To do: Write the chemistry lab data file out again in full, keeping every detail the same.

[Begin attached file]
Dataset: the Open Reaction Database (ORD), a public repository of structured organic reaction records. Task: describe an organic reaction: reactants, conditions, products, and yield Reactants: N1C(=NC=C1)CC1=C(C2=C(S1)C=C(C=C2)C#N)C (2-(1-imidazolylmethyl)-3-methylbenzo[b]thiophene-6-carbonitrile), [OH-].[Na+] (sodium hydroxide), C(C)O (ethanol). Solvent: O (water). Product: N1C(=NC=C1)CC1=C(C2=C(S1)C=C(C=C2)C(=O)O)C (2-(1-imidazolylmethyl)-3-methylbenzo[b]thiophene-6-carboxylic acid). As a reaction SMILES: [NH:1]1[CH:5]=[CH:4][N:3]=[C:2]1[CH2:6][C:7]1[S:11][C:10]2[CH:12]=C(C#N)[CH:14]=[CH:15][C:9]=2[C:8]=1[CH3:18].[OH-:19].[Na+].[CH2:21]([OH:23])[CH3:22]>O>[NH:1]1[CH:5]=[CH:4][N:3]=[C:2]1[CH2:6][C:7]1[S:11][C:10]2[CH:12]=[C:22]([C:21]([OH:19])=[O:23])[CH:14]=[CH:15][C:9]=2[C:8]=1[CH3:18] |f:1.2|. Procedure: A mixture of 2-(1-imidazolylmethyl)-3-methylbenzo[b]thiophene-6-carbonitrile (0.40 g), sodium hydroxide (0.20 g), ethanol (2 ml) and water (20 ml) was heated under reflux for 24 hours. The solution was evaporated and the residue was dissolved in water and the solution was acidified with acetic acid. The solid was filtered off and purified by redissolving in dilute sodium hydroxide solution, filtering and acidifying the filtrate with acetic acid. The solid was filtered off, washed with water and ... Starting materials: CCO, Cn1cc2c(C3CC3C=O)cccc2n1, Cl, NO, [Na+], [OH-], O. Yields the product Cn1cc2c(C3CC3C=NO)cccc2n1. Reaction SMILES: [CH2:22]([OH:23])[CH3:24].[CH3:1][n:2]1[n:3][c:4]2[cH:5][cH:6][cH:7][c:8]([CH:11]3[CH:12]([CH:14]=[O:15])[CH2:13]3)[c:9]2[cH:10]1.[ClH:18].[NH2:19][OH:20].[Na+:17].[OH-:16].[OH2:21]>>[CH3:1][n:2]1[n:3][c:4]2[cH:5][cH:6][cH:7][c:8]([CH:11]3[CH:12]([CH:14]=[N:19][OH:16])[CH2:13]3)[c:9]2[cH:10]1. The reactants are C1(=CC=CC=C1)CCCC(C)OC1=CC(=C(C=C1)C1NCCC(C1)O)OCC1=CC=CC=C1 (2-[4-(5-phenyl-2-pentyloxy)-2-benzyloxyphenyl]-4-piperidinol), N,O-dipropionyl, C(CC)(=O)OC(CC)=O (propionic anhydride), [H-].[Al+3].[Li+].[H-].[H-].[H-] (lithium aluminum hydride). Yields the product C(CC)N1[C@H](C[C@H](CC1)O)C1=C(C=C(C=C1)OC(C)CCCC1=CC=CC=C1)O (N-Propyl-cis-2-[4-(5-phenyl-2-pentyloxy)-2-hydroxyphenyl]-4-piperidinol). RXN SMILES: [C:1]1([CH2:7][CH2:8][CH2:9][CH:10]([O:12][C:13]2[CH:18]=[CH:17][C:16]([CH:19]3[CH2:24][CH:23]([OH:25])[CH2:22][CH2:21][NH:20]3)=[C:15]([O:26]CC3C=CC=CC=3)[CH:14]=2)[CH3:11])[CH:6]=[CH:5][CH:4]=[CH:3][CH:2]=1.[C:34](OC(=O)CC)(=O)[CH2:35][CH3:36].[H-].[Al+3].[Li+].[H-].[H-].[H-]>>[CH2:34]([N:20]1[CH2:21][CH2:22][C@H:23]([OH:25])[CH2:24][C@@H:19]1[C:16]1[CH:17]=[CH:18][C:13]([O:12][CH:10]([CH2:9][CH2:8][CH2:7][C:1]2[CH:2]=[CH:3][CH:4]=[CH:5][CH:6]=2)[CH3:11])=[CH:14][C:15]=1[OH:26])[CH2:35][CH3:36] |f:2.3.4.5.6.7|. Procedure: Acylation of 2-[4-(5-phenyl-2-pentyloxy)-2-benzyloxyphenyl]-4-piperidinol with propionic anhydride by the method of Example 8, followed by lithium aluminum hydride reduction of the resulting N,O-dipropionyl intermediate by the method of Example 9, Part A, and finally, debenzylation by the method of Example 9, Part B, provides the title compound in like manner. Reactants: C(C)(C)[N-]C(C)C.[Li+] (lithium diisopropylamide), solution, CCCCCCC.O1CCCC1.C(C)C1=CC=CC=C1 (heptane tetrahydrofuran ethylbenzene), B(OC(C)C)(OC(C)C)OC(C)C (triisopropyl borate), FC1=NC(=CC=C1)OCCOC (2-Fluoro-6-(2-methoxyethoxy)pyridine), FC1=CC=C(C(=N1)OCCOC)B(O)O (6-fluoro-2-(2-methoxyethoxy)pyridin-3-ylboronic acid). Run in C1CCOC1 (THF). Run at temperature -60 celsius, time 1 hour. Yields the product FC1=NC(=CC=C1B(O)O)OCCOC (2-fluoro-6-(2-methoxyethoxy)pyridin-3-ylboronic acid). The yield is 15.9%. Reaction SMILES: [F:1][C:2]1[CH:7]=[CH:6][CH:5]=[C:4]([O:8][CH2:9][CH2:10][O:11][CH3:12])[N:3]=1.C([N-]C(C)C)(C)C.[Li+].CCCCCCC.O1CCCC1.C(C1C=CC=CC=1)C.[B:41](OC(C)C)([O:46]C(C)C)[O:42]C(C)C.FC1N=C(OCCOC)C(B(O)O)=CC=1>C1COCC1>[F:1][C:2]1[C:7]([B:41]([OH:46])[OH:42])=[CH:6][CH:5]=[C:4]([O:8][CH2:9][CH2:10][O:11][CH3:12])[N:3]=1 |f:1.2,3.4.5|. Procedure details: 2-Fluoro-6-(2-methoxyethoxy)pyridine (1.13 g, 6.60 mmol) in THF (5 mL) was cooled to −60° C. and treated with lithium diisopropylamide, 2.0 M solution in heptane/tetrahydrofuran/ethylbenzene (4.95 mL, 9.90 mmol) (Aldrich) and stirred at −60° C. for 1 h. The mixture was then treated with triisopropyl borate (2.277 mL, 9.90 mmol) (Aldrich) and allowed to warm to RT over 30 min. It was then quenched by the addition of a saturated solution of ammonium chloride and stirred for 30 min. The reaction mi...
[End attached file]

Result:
Dataset: the Open Reaction Database (ORD), a public repository of structured organic reaction records. Task: describe an organic reaction: reactants, conditions, products, and yield Reactants: N1C(=NC=C1)CC1=C(C2=C(S1)C=C(C=C2)C#N)C (2-(1-imidazolylmethyl)-3-methylbenzo[b]thiophene-6-carbonitrile), [OH-].[Na+] (sodium hydroxide), C(C)O (ethanol). Solvent: O (water). Product: N1C(=NC=C1)CC1=C(C2=C(S1)C=C(C=C2)C(=O)O)C (2-(1-imidazolylmethyl)-3-methylbenzo[b]thiophene-6-carboxylic acid). As a reaction SMILES: [NH:1]1[CH:5]=[CH:4][N:3]=[C:2]1[CH2:6][C:7]1[S:11][C:10]2[CH:12]=C(C#N)[CH:14]=[CH:15][C:9]=2[C:8]=1[CH3:18].[OH-:19].[Na+].[CH2:21]([OH:23])[CH3:22]>O>[NH:1]1[CH:5]=[CH:4][N:3]=[C:2]1[CH2:6][C:7]1[S:11][C:10]2[CH:12]=[C:22]([C:21]([OH:19])=[O:23])[CH:14]=[CH:15][C:9]=2[C:8]=1[CH3:18] |f:1.2|. Procedure: A mixture of 2-(1-imidazolylmethyl)-3-methylbenzo[b]thiophene-6-carbonitrile (0.40 g), sodium hydroxide (0.20 g), ethanol (2 ml) and water (20 ml) was heated under reflux for 24 hours. The solution was evaporated and the residue was dissolved in water and the solution was acidified with acetic acid. The solid was filtered off and purified by redissolving in dilute sodium hydroxide solution, filtering and acidifying the filtrate with acetic acid. The solid was filtered off, washed with water and ... Starting materials: CCO, Cn1cc2c(C3CC3C=O)cccc2n1, Cl, NO, [Na+], [OH-], O. Yields the product Cn1cc2c(C3CC3C=NO)cccc2n1. Reaction SMILES: [CH2:22]([OH:23])[CH3:24].[CH3:1][n:2]1[n:3][c:4]2[cH:5][cH:6][cH:7][c:8]([CH:11]3[CH:12]([CH:14]=[O:15])[CH2:13]3)[c:9]2[cH:10]1.[ClH:18].[NH2:19][OH:20].[Na+:17].[OH-:16].[OH2:21]>>[CH3:1][n:2]1[n:3][c:4]2[cH:5][cH:6][cH:7][c:8]([CH:11]3[CH:12]([CH:14]=[N:19][OH:16])[CH2:13]3)[c:9]2[cH:10]1. The reactants are C1(=CC=CC=C1)CCCC(C)OC1=CC(=C(C=C1)C1NCCC(C1)O)OCC1=CC=CC=C1 (2-[4-(5-phenyl-2-pentyloxy)-2-benzyloxyphenyl]-4-piperidinol), N,O-dipropionyl, C(CC)(=O)OC(CC)=O (propionic anhydride), [H-].[Al+3].[Li+].[H-].[H-].[H-] (lithium aluminum hydride). Yields the product C(CC)N1[C@H](C[C@H](CC1)O)C1=C(C=C(C=C1)OC(C)CCCC1=CC=CC=C1)O (N-Propyl-cis-2-[4-(5-phenyl-2-pentyloxy)-2-hydroxyphenyl]-4-piperidinol). RXN SMILES: [C:1]1([CH2:7][CH2:8][CH2:9][CH:10]([O:12][C:13]2[CH:18]=[CH:17][C:16]([CH:19]3[CH2:24][CH:23]([OH:25])[CH2:22][CH2:21][NH:20]3)=[C:15]([O:26]CC3C=CC=CC=3)[CH:14]=2)[CH3:11])[CH:6]=[CH:5][CH:4]=[CH:3][CH:2]=1.[C:34](OC(=O)CC)(=O)[CH2:35][CH3:36].[H-].[Al+3].[Li+].[H-].[H-].[H-]>>[CH2:34]([N:20]1[CH2:21][CH2:22][C@H:23]([OH:25])[CH2:24][C@@H:19]1[C:16]1[CH:17]=[CH:18][C:13]([O:12][CH:10]([CH2:9][CH2:8][CH2:7][C:1]2[CH:2]=[CH:3][CH:4]=[CH:5][CH:6]=2)[CH3:11])=[CH:14][C:15]=1[OH:26])[CH2:35][CH3:36] |f:2.3.4.5.6.7|. Procedure: Acylation of 2-[4-(5-phenyl-2-pentyloxy)-2-benzyloxyphenyl]-4-piperidinol with propionic anhydride by the method of Example 8, followed by lithium aluminum hydride reduction of the resulting N,O-dipropionyl intermediate by the method of Example 9, Part A, and finally, debenzylation by the method of Example 9, Part B, provides the title compound in like manner. Reactants: C(C)(C)[N-]C(C)C.[Li+] (lithium diisopropylamide), solution, CCCCCCC.O1CCCC1.C(C)C1=CC=CC=C1 (heptane tetrahydrofuran ethylbenzene), B(OC(C)C)(OC(C)C)OC(C)C (triisopropyl borate), FC1=NC(=CC=C1)OCCOC (2-Fluoro-6-(2-methoxyethoxy)pyridine), FC1=CC=C(C(=N1)OCCOC)B(O)O (6-fluoro-2-(2-methoxyethoxy)pyridin-3-ylboronic acid). Run in C1CCOC1 (THF). Run at temperature -60 celsius, time 1 hour. Yields the product FC1=NC(=CC=C1B(O)O)OCCOC (2-fluoro-6-(2-methoxyethoxy)pyridin-3-ylboronic acid). The yield is 15.9%. Reaction SMILES: [F:1][C:2]1[CH:7]=[CH:6][CH:5]=[C:4]([O:8][CH2:9][CH2:10][O:11][CH3:12])[N:3]=1.C([N-]C(C)C)(C)C.[Li+].CCCCCCC.O1CCCC1.C(C1C=CC=CC=1)C.[B:41](OC(C)C)([O:46]C(C)C)[O:42]C(C)C.FC1N=C(OCCOC)C(B(O)O)=CC=1>C1COCC1>[F:1][C:2]1[C:7]([B:41]([OH:46])[OH:42])=[CH:6][CH:5]=[C:4]([O:8][CH2:9][CH2:10][O:11][CH3:12])[N:3]=1 |f:1.2,3.4.5|. Procedure details: 2-Fluoro-6-(2-methoxyethoxy)pyridine (1.13 g, 6.60 mmol) in THF (5 mL) was cooled to −60° C. and treated with lithium diisopropylamide, 2.0 M solution in heptane/tetrahydrofuran/ethylbenzene (4.95 mL, 9.90 mmol) (Aldrich) and stirred at −60° C. for 1 h. The mixture was then treated with triisopropyl borate (2.277 mL, 9.90 mmol) (Aldrich) and allowed to warm to RT over 30 min. It was then quenched by the addition of a saturated solution of ammonium chloride and stirred for 30 min. The reaction mi...